Parents' Guide to

Cinderella (2021)

By Sandie Angulo Chen, Common Sense Media Reviewer

age 8+

Musical fairy tale about following dreams has risqué jokes.

Movie PG 2022 113 minutes
Cinderella (2021) Poster Image

A Lot or a Little?

What you will—and won't—find in this movie.

Community Reviews

age 9+

Based on 23 parent reviews

age 11+

Wanted to love it, left feeling disappointed

I’m shocked that no other parents are mentioning the highlighted line in their version of “What a Man” where the young ladies sing “I want to have his baby” about the prince. In what world is that an appropriate subject matter for 5,6,7,8, 9 year olds?! I wanted to love it for its feminist undertone and LGBTQ+ inclusivity, but in some ways it really just missed the mark there - and I certainly wouldn’t recommend it for under 10 year olds due to some of the sex-related themes. I trusted common sense media’s opinion here and now my 7y/o is fascinated with that particular line and will no doubt be discussing it with friends at school tomorrow. Has forced me into a conversation with her about it that I would have much preferred to wait a couple years at least to have. So unnecessary to include here, very disappointed. Also a heads up for anyone thinking about buying the soundtrack, the remixed version of “Dream Girl” has the word “Damn” in the lyrics very obviously placed. Why not just let it be a fun, inclusive kids movie without these weirdly sexual themes and “I want to have his baby” topics?!?
age 10+

Poor Attempt

I understand we have been a patriarchal society for a long time and the shift is now toward equality and even women taking the lead. But why or why does the feminine sex have to step on the male sex just to get ahead. So sad! The king was mean and then just pathetic. When he actually tried to humble himself and apologize he was met with ridicule by the queen. The prince was a dolt -- no ambitions -- no plans -- just follow Cinderella around like a puppy dog. Cinderella's singing was so nasal I could hardly understand her. The rest of the music was very average and lacked quality and depth. No character development -- lots of loose ends -- just really poor. Not worth anybody's time.

Is It Any Good?

Our review:
Parents say (23 ):
Kids say (28 ):

There's a lot to enjoy about writer-director Kay Cannon's musical adaptation of Cinderella, which is ultimately a lighthearted tribute to pop songs and love stories. It's Pitch Perfect mixed with Moulin Rouge, by way of a classic fairy tale. The song selection is particularly fun, including a mashup of Janet Jackson's "Rhythm Nation" with Des'ree's "You Gotta Be"; the White Stripes' "Seven Nation Army" and Salt-N-Pepa's "Whatta Man"; plus Madonna ("Material Girl"), Jennifer Lopez ("Let's Get Loud"), Queen ("Somebody to Love"), and a couple of original tracks sung by Cabello and Menzel. Cannon mixes large ensemble numbers (the mashups) with smaller, more intimate numbers. There's also a positive representation of Cinderella as a confident, independent, talented young woman who doesn't need Prince Robert to save her: She has big goals and the skills she needs to make her dreams a reality. This isn't a knight-in-shining-armor romance; in fact, at some point, viewers might wonder if the romance will actually end in romantic "happily ever after" at all.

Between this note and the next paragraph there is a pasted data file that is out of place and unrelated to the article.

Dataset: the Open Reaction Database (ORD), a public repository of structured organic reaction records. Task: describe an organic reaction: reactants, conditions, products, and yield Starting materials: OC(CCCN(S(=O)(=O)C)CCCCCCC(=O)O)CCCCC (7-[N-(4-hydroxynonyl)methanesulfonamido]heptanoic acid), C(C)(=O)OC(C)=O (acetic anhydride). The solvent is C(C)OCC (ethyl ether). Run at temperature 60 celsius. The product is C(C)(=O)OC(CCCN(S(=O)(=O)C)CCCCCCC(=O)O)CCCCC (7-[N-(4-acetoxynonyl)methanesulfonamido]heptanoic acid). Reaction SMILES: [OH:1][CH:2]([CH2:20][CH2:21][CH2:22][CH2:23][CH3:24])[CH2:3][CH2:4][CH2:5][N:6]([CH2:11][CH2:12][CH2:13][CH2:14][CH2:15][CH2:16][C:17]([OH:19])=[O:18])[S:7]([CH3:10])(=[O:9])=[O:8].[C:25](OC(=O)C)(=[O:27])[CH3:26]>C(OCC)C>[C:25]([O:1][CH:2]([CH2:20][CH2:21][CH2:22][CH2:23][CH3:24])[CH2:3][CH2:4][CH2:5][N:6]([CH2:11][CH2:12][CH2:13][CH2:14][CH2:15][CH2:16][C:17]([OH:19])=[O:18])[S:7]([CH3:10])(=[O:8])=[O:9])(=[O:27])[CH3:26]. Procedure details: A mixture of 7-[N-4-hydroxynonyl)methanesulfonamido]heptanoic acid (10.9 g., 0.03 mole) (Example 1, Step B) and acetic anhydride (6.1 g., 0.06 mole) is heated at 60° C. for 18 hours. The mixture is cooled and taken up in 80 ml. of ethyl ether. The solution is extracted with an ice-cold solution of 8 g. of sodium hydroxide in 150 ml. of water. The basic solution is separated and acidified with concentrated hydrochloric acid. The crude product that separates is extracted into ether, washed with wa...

If the musical numbers are the movie's strong point (although not all of the singers have Cabello/Menzel-level voices), the writing comes up short, including a few too many unnecessary risqué jokes and double entendres. While plenty of kid-aimed movies have jokes and comments aimed at older audiences, the ones here include a borderline predatory neighbor coming by to ogle Ella and her sisters and say things like he's happy to see the "blossoming young daughters" who've provided him "with a mental picture to nourish him throughout the day." Ew. Still, it's (mostly) forgivable, because there's enough humor (Brosnan and Driver are great as bickering royals) and positive messages to outweigh the missteps. Cabello holds her own as an actor, and her chemistry with Galitzine is sweet enough for the movie's target tween audience. And it's always a win to see scene-stealing Porter in a dazzling outfit (kudos to costume designer Ellen Mirojnick for the expressive gowns, especially Fab G.'s). While this Cinderella is unlikely to become the default version of the story, it's good enough to merit a family viewing.

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